Skip to main content

Legends of Team Canada: Steve Tambellini

Prior to the 1988 Olympics, the International Olympic Committee decided to formally end the hypocrisy of "amateur" athletics and allow professionals to compete in sports such as hockey.
Now that did not mean Wayne Gretzky was going to Calgary for the Olympics. No, the National Hockey League would wait another decade before interrupting their schedule to allow all of it's high priced talent to compete on the world's biggest stage.
But it did mean, in theory anyway, that a pro player could compete at the Olympics if they somehow were granted permission to leave their employer during the season.
Team Canada officials quickly sought such opportunities. Eventually they secured a deal with the seven Canadian NHL clubs at the time whereby Canada would ask for a player to be loaned from each team, if they so chose. The NHL team would then grant or deny permission.
Ultimately Canada added former Canadian Olympian Tim Watters from Winnipeg on defense and veteran forwards Jim Peplinksi from Calgary and Steve Tambellini from Vancouver. All three were being used sparingly by their respective teams at the time.
Canada zeroed in on Tambellini quite quickly. Canadian assistant coach Tom Watt was very familiar with Tambellini from his days as head coach of the Canucks. He knew Tambellini could help Canada's chances.


Popular posts from this blog

100 Greatest Hockey Players Of All Time

What follows is a listing of the 100 greatest hockey players of all time, in my opinion. As discussed earlier, the definition of greatness is a very personalized endeavor and there is absolutely nothing wrong with it.
While there is no way of ever truly ranking the top 100 definitively, it is important for the creators of such lists to be open and transparent of how the came to their conclusions. That accountability allows the reader to better understand the process.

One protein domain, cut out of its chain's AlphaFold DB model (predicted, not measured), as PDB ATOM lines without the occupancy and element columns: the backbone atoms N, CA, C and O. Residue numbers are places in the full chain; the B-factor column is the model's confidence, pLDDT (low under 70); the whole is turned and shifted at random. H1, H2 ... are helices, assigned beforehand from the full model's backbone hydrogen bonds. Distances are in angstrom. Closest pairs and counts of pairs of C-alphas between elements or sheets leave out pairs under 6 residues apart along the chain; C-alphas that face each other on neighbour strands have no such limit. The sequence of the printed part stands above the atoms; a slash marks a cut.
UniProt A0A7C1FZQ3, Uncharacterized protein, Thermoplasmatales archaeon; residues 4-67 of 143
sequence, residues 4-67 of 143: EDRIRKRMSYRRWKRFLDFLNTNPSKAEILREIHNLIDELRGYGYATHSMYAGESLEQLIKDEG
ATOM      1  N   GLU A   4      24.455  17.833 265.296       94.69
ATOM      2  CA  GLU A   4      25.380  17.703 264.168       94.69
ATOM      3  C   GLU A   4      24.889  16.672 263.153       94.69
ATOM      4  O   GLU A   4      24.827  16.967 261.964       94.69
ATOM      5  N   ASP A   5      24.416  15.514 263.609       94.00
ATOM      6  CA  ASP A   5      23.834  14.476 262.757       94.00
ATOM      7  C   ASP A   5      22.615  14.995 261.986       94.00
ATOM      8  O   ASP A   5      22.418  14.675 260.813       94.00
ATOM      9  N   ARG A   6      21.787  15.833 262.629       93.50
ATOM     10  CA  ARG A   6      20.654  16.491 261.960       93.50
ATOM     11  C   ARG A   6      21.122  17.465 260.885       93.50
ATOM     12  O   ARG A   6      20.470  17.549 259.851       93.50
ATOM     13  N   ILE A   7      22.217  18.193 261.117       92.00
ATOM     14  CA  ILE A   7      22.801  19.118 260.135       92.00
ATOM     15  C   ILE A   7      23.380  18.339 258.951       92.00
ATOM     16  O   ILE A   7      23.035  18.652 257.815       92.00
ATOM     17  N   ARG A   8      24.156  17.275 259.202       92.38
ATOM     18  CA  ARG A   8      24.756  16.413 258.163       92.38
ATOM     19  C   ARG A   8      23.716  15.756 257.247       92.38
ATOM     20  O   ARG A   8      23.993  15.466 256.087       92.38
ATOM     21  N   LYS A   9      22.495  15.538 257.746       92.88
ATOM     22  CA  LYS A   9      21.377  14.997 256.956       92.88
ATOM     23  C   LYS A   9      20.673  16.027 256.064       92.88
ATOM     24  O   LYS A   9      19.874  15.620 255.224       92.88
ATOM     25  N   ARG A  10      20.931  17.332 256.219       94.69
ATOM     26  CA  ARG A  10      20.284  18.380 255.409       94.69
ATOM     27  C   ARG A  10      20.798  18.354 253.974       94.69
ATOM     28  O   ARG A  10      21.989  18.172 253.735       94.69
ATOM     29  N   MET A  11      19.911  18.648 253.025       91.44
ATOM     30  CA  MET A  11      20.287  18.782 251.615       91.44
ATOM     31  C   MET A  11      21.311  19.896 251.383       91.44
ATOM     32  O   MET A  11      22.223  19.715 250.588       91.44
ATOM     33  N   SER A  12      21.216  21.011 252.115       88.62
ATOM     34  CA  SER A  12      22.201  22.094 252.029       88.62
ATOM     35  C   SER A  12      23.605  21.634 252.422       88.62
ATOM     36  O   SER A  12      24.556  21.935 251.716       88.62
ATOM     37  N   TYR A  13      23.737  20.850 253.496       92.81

Although admittedly I'm using a completely unscientific formula, I weigh career achievements (era statistics, awards, championships) and legacy (impact on and off ice, peak dominance) equally high. I rank player ability as the third most important ingredient, as first and foremost as a tie breaker. Hence, I'm not necessarily looking for the better player, as in text book definitions of what a hockey player should be, but for players with the greatest careers and greatest legacies. Therefore the best player is not n…

Top Ten Junior Players Of All Time

Let's take a look at the Top Ten junior players of all time. For the purposes of this list we will at players in the WHL, OHL and QMJHL only.

10. Pat Lafontaine, Verdun, QMJHL Rookie-record 104 goals, 234 points in 1982-83; major junior player of the year.

9. Denis Potvin, Ottawa, OHL 254 games, 95 goals, 234 assists, 329 points. Broke Bobby Orr's junior records.

8. John Tavares, Oshawa, OHL 215 goals, 433 points in 247 games; most goals in OHL history; eligibility rules changed to admit him at 15; 2006 major junior rookie of the year, 2007 major junior player of the year; two world juniors, named 2009 all-star, top forward and MVP.

7. Sidney Crosby, Rimouski, QMJHL 120 goals, 303 points in 121 games; two-time major junior player of the year; silver and gold with Canada at two world juniors.

6. Eric Lindros, Oshawa, OHL 97 goals, 216 points in 95 games; one Memorial Cup victory; three world junior tournaments; major junior player of the year in 1991.

5. Mike Bossy, Laval, Q…

Greatest Hockey Legends: M